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Have You Tried Shadow Trapunto?

February 7, 2024

Have You Tried Shadow Trapunto?


This week, we’re taking a quick look at a really fun, but not-so-widely-known technique known as Shadow Trapunto.

Shadow Trapunto is the name given to a variation of the traditional trapunto style where the front piece of fabric is very thin and sheer and the stuffing is coloured wool or yarn and can be seen through at the front, which gives lovely, soft pastel colours to the lightly-padded shapes.

(“Butterflies” by Annie London from Designer Stitches)

The top fabric can be polycotton or Batiste fabric.  If you colour the shapes with wool, this is sewn in from the back without slitting the fabric.  The blocks are first sandwiched in the usual way using this thin fabric on top, then thin batting/wadding and backing.

The design, or shapes to be filled are stitched in tiny running stitches (quilted) through all three layers. Do this first.

Using doubled yarn with a fairly blunt point yarn needle , the coloured yarn is inserted from the back, through the backing and across the shape to be coloured between the batting/wadding and the front fabric then back out the back again.  The ends of the wool are cut very close to the backing and then worked underneath with the tip of the needle to hide them.

The coloured yarn just sits as a layer between the thin top fabric and the batting, which is what gives the lovely shadowed colour effect in this technique.

It is better to fill in the shapes softly, by pulling the yarn diagonally no more than a needle’s length, so your fabric doesn’t pucker.  You will find too that you will need to use quite brightly coloured yarn in order to see the soft pastel colour effect once you have filled in your shapes.  Too pale, and you won’t see the different colours from the front at all.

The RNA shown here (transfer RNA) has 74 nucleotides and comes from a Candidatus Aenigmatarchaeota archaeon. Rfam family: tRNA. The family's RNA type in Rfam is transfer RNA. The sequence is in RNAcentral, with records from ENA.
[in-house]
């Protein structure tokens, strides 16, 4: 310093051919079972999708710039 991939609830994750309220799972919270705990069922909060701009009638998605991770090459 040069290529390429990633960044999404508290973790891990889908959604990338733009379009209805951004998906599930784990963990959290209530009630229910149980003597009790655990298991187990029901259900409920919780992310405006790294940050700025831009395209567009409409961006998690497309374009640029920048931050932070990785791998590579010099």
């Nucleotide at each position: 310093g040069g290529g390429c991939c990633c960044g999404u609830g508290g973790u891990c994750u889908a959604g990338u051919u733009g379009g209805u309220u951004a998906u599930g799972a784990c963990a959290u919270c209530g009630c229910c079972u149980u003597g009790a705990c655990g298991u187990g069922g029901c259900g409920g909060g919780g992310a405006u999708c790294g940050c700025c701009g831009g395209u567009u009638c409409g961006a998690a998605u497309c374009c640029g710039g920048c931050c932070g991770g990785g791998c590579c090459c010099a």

Using a single strand of pale embroidery thread, hand stitch small running (or quilting) stitches along the lines of your design that has been marked onto your layered panel.  Make sure you outline each area to be filled with your yarn.  When finished, rinse out the marking pen and dry the panel.

You will need a reasonable selection of coloured wools for the shadow trapunto.

Here is an example of the colours we chose – the balls of yarn correspond with the stitched example, so you can judge for yourself the types of colours that work best.

We would strongly recommend that you stitch a sample panel yourself first, using the coloured wools you have chosen, so you can see how they will work in your trapunto (and it’s great practice before you start on your big design!).  We bought full size balls of wool, but as you don’t use very much, it may be cheaper or easier to purchase smaller skeins of tapestry wool.

Lighter and brighter colours work better, as the dark colours end up looking all the same.

Refer to the photo and the instructions above, and working from the back, fill in each stitched area of your shadow trapunto design.  Take care not to overfill each section as this will cause puckering and distortion of the quilted stitching in your finished design.

This was our shadow trapunto block, with part appliqued, and part shadow trapunto.

This is “Ray of Tulips” from Designer Stitches again, and Annie’s designs are well worth checking out if you’d like to give this fun technique a try.

Enjoy and do let us know if you give it a go!


2 responses to “Have You Tried Shadow Trapunto?”

  1. Maria Rakaska says:

    I have done shadow work and the end results are beautiful. I have done it with threading the colorful yarns but also with pre-cut shapes from bright color fabric; they need to be pinned on to top fabric and then add batting and backing. This is soft and beautiful. When I finish a block I will send a picture.

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